The six month chart keeps the higher prices in perspective but, even on that longer scale, there’s a definite leveling of prices around the $500 mark. It’s still too soon to say if this really is the floor for Bitcoin, but there’s no denying the deceleration in the downward trend — and that’s a win all on its own.
So far Bitcoin has been dogged by being technically difficult for the average person to understand, and a target for hackers, crooked businessmen, and skeptical regulators. With no intrinsic value, Bitcoin is getting some much needed institutional support from new players in the market backed by VC money. One of those new ventures, which hopes to transform Bitcoin into something that resembles a simple banking service, is called Circle.
Current Bitcoin applications require users have at least some understanding of public key encryption, and the system functions like an unregulated trading platform. That’s great for hackers, thieves, and sharp speculators, but it’s not so good for people new to the technology. What Circle has done is create a safe, universally accessible and, at least for the moment, free platform to make Bitcoin more approachable for the next tier of early adopters.
Circle’s co-founder, Jeremy Allaire, sees speculators leaving the Bitcoin market as a positive sign, believing Bitcoin’s value as a payment medium outweighs its value as an investment.
Circle is also working with regulators to ensure compliance with financial regulations, provide proper disclosure regarding risks, and create some level of consumer protection. Right now Bitcoin exchanges are mostly overseas, and there’s no structured environment to address issues like liquidity and liability. For early tech-savvy adopters, those concerns are largely irrelevant; but for Bitcoin to build the infrastructure necessary to attract business and a broader user base, those issues will have to be addressed — and that’s the focus of Circle, as described by Allaire in this interview with Bloomberg TV.
Circle addresses these concerns with a platform that insures deposits and complies with anti-money laundering regulations. Customers can deposit money into their account, and see it immediately converted into Bitcoins without any fees. The user interface also makes it easier to send and request money. Instead of marketing itself as an investment platform, Circle seeks to capitalize on Bitcoin’s frictionless exchange to drive the value proposition inherent in the technology.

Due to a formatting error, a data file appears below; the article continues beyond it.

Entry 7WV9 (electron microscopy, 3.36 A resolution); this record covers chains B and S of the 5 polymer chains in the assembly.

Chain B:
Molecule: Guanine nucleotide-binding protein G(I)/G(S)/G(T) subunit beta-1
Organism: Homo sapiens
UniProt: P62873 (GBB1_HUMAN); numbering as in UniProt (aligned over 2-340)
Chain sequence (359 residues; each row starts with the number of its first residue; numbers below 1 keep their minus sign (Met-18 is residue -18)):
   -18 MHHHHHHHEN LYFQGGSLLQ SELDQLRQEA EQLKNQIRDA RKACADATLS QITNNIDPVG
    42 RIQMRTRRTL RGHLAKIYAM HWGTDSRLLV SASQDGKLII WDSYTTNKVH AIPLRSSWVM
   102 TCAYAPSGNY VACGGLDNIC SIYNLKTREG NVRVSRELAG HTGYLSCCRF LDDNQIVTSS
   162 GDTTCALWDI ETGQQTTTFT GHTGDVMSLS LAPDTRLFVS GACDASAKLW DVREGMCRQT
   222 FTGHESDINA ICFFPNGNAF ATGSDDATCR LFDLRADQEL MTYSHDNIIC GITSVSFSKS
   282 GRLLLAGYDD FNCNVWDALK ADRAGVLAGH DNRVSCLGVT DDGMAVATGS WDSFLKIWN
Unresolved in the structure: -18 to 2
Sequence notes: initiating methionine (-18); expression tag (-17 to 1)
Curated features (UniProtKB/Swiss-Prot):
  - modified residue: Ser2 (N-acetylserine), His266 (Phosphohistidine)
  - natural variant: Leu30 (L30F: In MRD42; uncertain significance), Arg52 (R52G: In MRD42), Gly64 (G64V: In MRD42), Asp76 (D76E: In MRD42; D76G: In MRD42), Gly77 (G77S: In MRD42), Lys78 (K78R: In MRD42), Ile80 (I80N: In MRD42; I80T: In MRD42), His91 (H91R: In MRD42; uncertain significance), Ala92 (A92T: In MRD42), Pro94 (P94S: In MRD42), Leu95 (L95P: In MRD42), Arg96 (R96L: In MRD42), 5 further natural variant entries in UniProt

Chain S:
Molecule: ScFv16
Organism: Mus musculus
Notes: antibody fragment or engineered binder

In the current market dynamic, there is little incentive for consumers to slog through the technicalities and associated risks to pay for goods and services with Bitcoin. But if services like Circle can capitalize on lower transaction costs to provide merchants with incentive to use Bitcoin, that would be a big win for consumers and merchants alike.
Currently, companies like Visa and MasterCard sit atop every digital transaction flowing through our banking system, sucking off a percentage of every exchange; a stealth financial tax that manifests as higher prices. If merchants started offering Bitcoin users a discount by passing on the savings from lower transaction fees, that could drive much wider Bitcoin adoption and provide predictability in Bitcoin pricing, something that is acutely lacking in the market that exists today.
I put in a request to try a Circle account, and will report back with a detailed overview of how the system works in a future column.